"The proliferation of insecure Internet-connected devices presents an enormous security challenge," said Bruce Schneier, Fellow and Lecturer at Harvard Kennedy School of Government. "The risks are no longer solely about data; they affect flesh and steel. The market is not going to provide security on its own, because there is no incentive for buyers or sellers to act in anything but their self-interests. I applaud Senator Warner and his cosponsors for nudging the market in the right direction by establishing thorough, yet flexible, security requirements for connected devices purchased by the government. Additionally, I appreciate Senator Warner’s recognition of the critical role played by security researchers and the exemptions included in this legislation for good-faith security research."
“We urgently need to start securing the internet of things, and starting with the government’s own devices is an important first step," said Michelle Richardson, Deputy Director of the Freedom, Security and Technology Project, Center for Democracy and Technology. "This legislation will push government devices to meet modern security standards, and ensure that researchers who act in good faith can independently verify the security of those devices. We hope that Congress will consider this proposal soon, and look forward to a discussion about the security of government systems, where the market for Internet of Things devices is headed, and how independent research can contribute.”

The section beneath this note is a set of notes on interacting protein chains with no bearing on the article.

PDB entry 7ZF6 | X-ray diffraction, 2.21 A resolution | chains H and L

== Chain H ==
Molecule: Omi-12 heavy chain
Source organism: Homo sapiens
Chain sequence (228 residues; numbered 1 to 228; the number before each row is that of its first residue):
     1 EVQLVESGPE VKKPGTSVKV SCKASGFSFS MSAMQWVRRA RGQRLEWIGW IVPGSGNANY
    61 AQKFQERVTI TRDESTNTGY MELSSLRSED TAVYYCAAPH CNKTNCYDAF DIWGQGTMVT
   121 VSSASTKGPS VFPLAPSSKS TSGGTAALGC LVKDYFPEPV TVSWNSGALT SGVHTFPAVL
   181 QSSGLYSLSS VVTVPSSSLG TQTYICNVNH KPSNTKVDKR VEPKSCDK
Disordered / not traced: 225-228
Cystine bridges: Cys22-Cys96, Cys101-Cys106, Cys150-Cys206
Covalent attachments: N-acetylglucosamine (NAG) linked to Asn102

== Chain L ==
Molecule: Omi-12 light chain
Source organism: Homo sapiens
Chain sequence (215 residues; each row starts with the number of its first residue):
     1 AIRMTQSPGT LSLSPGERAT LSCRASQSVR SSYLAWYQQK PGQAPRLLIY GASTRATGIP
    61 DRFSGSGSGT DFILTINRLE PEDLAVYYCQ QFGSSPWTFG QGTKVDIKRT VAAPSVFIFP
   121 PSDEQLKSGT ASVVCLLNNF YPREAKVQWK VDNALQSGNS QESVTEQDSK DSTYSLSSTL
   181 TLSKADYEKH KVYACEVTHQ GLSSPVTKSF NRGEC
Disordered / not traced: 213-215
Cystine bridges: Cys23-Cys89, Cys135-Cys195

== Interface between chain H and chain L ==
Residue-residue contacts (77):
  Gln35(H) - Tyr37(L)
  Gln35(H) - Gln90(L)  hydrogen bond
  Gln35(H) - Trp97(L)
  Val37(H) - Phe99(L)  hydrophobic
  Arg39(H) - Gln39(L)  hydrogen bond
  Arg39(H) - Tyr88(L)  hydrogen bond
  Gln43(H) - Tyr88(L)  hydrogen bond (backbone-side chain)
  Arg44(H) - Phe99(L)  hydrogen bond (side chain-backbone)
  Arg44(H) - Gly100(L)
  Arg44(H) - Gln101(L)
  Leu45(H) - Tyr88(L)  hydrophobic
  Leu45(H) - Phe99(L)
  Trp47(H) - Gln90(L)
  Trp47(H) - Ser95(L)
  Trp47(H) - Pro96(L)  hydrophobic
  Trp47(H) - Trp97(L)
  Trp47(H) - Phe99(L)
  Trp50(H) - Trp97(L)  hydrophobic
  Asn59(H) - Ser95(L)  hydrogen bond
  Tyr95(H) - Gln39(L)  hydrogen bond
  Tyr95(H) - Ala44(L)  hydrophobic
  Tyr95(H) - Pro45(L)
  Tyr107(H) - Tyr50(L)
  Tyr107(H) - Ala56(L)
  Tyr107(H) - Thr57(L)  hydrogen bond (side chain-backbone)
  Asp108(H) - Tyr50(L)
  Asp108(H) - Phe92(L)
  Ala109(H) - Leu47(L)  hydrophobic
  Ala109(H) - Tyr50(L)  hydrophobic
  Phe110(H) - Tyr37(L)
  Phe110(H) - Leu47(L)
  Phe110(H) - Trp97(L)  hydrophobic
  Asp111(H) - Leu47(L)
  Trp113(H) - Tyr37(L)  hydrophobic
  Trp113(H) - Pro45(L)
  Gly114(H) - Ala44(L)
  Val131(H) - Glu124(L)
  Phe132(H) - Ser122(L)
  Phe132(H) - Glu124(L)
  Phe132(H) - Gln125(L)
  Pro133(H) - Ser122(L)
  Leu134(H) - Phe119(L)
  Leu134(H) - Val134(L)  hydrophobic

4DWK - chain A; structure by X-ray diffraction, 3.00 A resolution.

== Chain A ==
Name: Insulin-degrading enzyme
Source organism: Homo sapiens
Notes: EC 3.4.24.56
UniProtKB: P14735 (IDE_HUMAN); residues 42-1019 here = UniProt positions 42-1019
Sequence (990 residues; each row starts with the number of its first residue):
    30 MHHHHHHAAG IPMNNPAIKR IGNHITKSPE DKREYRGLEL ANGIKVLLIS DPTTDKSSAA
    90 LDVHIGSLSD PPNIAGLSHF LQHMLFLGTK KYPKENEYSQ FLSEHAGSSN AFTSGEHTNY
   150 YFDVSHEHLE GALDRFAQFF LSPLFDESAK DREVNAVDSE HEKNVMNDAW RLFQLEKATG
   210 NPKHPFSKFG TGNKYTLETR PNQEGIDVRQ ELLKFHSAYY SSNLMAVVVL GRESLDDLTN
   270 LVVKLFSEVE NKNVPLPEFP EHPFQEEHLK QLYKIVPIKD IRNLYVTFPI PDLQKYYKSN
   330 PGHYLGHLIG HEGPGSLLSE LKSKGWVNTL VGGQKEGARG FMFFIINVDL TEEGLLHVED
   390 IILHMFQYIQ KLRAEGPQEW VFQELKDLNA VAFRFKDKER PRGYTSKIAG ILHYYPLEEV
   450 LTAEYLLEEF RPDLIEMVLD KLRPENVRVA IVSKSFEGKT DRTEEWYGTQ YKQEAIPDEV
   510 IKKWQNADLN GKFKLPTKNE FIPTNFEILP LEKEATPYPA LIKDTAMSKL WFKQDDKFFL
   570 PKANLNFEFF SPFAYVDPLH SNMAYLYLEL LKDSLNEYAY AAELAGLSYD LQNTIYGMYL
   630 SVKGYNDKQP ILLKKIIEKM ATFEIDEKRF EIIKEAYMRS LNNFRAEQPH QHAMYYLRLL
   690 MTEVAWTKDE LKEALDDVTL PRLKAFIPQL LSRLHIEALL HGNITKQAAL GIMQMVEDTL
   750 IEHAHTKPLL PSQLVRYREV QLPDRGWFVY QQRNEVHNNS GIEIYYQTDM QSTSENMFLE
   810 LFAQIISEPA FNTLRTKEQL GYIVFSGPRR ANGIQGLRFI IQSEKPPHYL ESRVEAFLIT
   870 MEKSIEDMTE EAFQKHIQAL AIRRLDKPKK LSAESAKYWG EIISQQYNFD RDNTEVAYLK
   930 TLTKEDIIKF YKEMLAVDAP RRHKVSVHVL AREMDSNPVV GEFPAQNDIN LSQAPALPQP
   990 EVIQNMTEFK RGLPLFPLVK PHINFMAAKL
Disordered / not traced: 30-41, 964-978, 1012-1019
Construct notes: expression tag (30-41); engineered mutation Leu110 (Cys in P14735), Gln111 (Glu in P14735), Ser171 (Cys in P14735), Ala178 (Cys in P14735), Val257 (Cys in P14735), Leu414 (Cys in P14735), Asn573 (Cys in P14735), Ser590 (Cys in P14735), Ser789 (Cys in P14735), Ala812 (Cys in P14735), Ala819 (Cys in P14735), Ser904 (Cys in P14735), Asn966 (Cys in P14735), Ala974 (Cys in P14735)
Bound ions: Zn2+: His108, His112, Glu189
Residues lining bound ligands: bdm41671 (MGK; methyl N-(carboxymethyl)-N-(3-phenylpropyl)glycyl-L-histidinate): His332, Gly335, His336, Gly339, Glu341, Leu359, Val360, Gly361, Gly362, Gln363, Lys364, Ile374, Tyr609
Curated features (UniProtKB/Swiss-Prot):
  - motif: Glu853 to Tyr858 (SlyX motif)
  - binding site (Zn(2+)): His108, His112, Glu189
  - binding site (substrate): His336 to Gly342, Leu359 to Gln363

"Cloudflare applauds Senator Warner for his efforts to encourage security research and to use the government procurement process to make the U.S. Government a leader in addressing the risks posed by improperly secured IoT devices. The worldwide internet outages caused last year by devices infected with the Mirai malware highlighted the need for more robust discussions about securing IoT devices. This bill should open an important dialogue on those issues, and Cloudflare looks forward to continuing to work with Senator Warner as the bill moves forward," said Doug Kramer, General Counsel, Cloudflare Inc.
Sen. Warner wrote to the Federal Trade Commission (FTC) in July 2016 raising concerns about the security of children's data collected by Internet-connected "Smart Toys." In May 2017, the Senator wrote a follow-up letter to Acting FTC Chairwoman Maureen Ohlhausen reiterating his concerns following comments by the Chairwoman that the risks of IoT devices are merely speculative. In response to the Senator's concerns, the FTC issued updated guidance on protecting children's personal data in connected toys.
Immediately in wake of October's devastating DDoS attack on the nation's internet infrastructure by the Mirai botnet, Sen. Warner wrote the FCC, FTC, and NCCIC to raise concerns about the proliferation of botnets composed of insecure devices. Sen. Warner also wrote to Office of Management and Budget Director Mick Mulvaney and Secretary of Homeland Security John Kelly in May 2017 asking what steps the Federal Government had taken to defend against WannaCry ransomware.
Sen. Warner, the Vice Chairman of the Senate Select Committee on Intelligence and former technology executive, is the co-founder and co-chair of the bipartisan Senate Cybersecurity Caucus and a leader in Congress on security issues related to the Internet-of-Things (IoT).